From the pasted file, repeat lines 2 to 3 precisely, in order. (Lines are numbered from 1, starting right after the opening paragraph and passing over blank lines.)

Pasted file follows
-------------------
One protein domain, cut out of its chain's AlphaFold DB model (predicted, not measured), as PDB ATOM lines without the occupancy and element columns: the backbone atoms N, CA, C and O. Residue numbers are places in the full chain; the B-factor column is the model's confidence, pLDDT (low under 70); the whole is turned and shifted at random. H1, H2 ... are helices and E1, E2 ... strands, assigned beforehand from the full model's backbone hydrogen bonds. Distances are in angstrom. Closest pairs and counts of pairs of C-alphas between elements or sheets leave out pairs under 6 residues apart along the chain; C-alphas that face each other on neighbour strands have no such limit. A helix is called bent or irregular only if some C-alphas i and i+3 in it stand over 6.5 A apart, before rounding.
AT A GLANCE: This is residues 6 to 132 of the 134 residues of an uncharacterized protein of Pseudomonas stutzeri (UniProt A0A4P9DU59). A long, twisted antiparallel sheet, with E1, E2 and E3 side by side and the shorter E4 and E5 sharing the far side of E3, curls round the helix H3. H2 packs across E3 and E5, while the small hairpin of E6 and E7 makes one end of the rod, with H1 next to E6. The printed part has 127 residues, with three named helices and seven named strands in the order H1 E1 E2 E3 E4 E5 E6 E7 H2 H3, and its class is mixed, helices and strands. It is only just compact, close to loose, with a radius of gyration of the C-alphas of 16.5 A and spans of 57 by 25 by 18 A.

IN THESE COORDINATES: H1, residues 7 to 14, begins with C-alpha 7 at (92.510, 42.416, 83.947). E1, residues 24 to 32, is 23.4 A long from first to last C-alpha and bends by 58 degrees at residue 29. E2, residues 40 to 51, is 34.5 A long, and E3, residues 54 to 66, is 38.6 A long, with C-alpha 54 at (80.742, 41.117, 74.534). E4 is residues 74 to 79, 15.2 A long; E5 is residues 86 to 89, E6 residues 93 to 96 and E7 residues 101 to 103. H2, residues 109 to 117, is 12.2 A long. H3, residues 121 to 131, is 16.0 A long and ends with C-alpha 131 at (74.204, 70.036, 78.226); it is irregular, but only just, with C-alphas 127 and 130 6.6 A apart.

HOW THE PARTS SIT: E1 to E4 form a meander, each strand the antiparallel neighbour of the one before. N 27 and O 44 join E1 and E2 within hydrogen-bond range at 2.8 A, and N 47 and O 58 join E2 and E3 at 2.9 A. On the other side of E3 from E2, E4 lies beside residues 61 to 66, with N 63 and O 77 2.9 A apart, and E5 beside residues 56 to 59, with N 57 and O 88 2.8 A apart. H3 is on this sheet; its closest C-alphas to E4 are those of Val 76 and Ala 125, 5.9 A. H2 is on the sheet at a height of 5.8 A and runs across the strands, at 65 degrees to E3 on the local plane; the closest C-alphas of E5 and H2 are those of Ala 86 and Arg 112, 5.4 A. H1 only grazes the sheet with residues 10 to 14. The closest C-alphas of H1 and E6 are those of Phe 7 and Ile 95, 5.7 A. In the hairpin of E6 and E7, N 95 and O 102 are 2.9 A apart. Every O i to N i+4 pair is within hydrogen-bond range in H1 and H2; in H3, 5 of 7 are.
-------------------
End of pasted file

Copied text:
IN THESE COORDINATES: H1, residues 7 to 14, begins with C-alpha 7 at (92.510, 42.416, 83.947). E1, residues 24 to 32, is 23.4 A long from first to last C-alpha and bends by 58 degrees at residue 29. E2, residues 40 to 51, is 34.5 A long, and E3, residues 54 to 66, is 38.6 A long, with C-alpha 54 at (80.742, 41.117, 74.534). E4 is residues 74 to 79, 15.2 A long; E5 is residues 86 to 89, E6 residues 93 to 96 and E7 residues 101 to 103. H2, residues 109 to 117, is 12.2 A long. H3, residues 121 to 131, is 16.0 A long and ends with C-alpha 131 at (74.204, 70.036, 78.226); it is irregular, but only just, with C-alphas 127 and 130 6.6 A apart.

HOW THE PARTS SIT: E1 to E4 form a meander, each strand the antiparallel neighbour of the one before. N 27 and O 44 join E1 and E2 within hydrogen-bond range at 2.8 A, and N 47 and O 58 join E2 and E3 at 2.9 A. On the other side of E3 from E2, E4 lies beside residues 61 to 66, with N 63 and O 77 2.9 A apart, and E5 beside residues 56 to 59, with N 57 and O 88 2.8 A apart. H3 is on this sheet; its closest C-alphas to E4 are those of Val 76 and Ala 125, 5.9 A. H2 is on the sheet at a height of 5.8 A and runs across the strands, at 65 degrees to E3 on the local plane; the closest C-alphas of E5 and H2 are those of Ala 86 and Arg 112, 5.4 A. H1 only grazes the sheet with residues 10 to 14. The closest C-alphas of H1 and E6 are those of Phe 7 and Ile 95, 5.7 A. In the hairpin of E6 and E7, N 95 and O 102 are 2.9 A apart. Every O i to N i+4 pair is within hydrogen-bond range in H1 and H2; in H3, 5 of 7 are.